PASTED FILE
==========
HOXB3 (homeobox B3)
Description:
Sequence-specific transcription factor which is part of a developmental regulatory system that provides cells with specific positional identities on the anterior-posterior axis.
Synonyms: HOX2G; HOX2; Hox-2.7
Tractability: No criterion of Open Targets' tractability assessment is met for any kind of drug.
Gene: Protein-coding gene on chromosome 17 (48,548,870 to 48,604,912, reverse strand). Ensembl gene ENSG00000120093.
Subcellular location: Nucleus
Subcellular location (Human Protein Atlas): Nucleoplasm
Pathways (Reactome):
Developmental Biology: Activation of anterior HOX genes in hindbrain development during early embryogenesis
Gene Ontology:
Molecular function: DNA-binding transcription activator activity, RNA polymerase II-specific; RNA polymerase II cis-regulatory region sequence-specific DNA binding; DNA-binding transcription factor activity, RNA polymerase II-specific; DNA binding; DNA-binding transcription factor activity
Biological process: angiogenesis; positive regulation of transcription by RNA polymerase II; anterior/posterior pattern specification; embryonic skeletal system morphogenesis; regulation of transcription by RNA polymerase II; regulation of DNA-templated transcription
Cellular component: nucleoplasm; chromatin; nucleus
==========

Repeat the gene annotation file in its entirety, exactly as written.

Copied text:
HOXB3 (homeobox B3)
Description:
Sequence-specific transcription factor which is part of a developmental regulatory system that provides cells with specific positional identities on the anterior-posterior axis.
Synonyms: HOX2G; HOX2; Hox-2.7
Tractability: No criterion of Open Targets' tractability assessment is met for any kind of drug.
Gene: Protein-coding gene on chromosome 17 (48,548,870 to 48,604,912, reverse strand). Ensembl gene ENSG00000120093.
Subcellular location: Nucleus
Subcellular location (Human Protein Atlas): Nucleoplasm
Pathways (Reactome):
Developmental Biology: Activation of anterior HOX genes in hindbrain development during early embryogenesis
Gene Ontology:
Molecular function: DNA-binding transcription activator activity, RNA polymerase II-specific; RNA polymerase II cis-regulatory region sequence-specific DNA binding; DNA-binding transcription factor activity, RNA polymerase II-specific; DNA binding; DNA-binding transcription factor activity
Biological process: angiogenesis; positive regulation of transcription by RNA polymerase II; anterior/posterior pattern specification; embryonic skeletal system morphogenesis; regulation of transcription by RNA polymerase II; regulation of DNA-templated transcription
Cellular component: nucleoplasm; chromatin; nucleus